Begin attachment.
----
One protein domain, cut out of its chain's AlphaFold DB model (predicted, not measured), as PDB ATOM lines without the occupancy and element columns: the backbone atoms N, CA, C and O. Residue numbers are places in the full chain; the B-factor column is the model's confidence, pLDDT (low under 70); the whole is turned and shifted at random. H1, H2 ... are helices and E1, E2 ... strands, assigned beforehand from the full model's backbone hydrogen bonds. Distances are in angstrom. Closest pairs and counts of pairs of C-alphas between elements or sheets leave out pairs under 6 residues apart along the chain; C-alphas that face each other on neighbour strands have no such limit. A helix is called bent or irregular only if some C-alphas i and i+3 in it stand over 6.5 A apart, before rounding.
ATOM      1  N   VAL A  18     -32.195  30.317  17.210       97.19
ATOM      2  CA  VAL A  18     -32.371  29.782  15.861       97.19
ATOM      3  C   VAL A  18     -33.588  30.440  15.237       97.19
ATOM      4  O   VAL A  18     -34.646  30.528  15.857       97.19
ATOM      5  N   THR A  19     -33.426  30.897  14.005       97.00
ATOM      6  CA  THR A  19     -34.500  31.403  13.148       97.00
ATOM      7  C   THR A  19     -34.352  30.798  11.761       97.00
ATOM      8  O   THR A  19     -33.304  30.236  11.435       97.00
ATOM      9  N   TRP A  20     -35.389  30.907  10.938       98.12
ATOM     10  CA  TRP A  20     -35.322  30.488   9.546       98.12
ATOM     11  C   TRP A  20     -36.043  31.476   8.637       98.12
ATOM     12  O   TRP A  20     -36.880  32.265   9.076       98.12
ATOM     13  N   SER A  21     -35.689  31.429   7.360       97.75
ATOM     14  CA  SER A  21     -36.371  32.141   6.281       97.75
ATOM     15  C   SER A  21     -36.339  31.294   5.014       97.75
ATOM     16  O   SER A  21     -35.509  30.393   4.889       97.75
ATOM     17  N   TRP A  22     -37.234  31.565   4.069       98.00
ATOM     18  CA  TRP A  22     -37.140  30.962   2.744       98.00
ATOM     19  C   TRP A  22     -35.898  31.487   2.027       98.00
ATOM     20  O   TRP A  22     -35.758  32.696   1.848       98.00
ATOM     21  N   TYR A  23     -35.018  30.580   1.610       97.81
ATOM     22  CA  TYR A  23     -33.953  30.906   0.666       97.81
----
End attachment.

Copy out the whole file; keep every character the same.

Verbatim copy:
One protein domain, cut out of its chain's AlphaFold DB model (predicted, not measured), as PDB ATOM lines without the occupancy and element columns: the backbone atoms N, CA, C and O. Residue numbers are places in the full chain; the B-factor column is the model's confidence, pLDDT (low under 70); the whole is turned and shifted at random. H1, H2 ... are helices and E1, E2 ... strands, assigned beforehand from the full model's backbone hydrogen bonds. Distances are in angstrom. Closest pairs and counts of pairs of C-alphas between elements or sheets leave out pairs under 6 residues apart along the chain; C-alphas that face each other on neighbour strands have no such limit. A helix is called bent or irregular only if some C-alphas i and i+3 in it stand over 6.5 A apart, before rounding.
ATOM      1  N   VAL A  18     -32.195  30.317  17.210       97.19
ATOM      2  CA  VAL A  18     -32.371  29.782  15.861       97.19
ATOM      3  C   VAL A  18     -33.588  30.440  15.237       97.19
ATOM      4  O   VAL A  18     -34.646  30.528  15.857       97.19
ATOM      5  N   THR A  19     -33.426  30.897  14.005       97.00
ATOM      6  CA  THR A  19     -34.500  31.403  13.148       97.00
ATOM      7  C   THR A  19     -34.352  30.798  11.761       97.00
ATOM      8  O   THR A  19     -33.304  30.236  11.435       97.00
ATOM      9  N   TRP A  20     -35.389  30.907  10.938       98.12
ATOM     10  CA  TRP A  20     -35.322  30.488   9.546       98.12
ATOM     11  C   TRP A  20     -36.043  31.476   8.637       98.12
ATOM     12  O   TRP A  20     -36.880  32.265   9.076       98.12
ATOM     13  N   SER A  21     -35.689  31.429   7.360       97.75
ATOM     14  CA  SER A  21     -36.371  32.141   6.281       97.75
ATOM     15  C   SER A  21     -36.339  31.294   5.014       97.75
ATOM     16  O   SER A  21     -35.509  30.393   4.889       97.75
ATOM     17  N   TRP A  22     -37.234  31.565   4.069       98.00
ATOM     18  CA  TRP A  22     -37.140  30.962   2.744       98.00
ATOM     19  C   TRP A  22     -35.898  31.487   2.027       98.00
ATOM     20  O   TRP A  22     -35.758  32.696   1.848       98.00
ATOM     21  N   TYR A  23     -35.018  30.580   1.610       97.81
ATOM     22  CA  TYR A  23     -33.953  30.906   0.666       97.81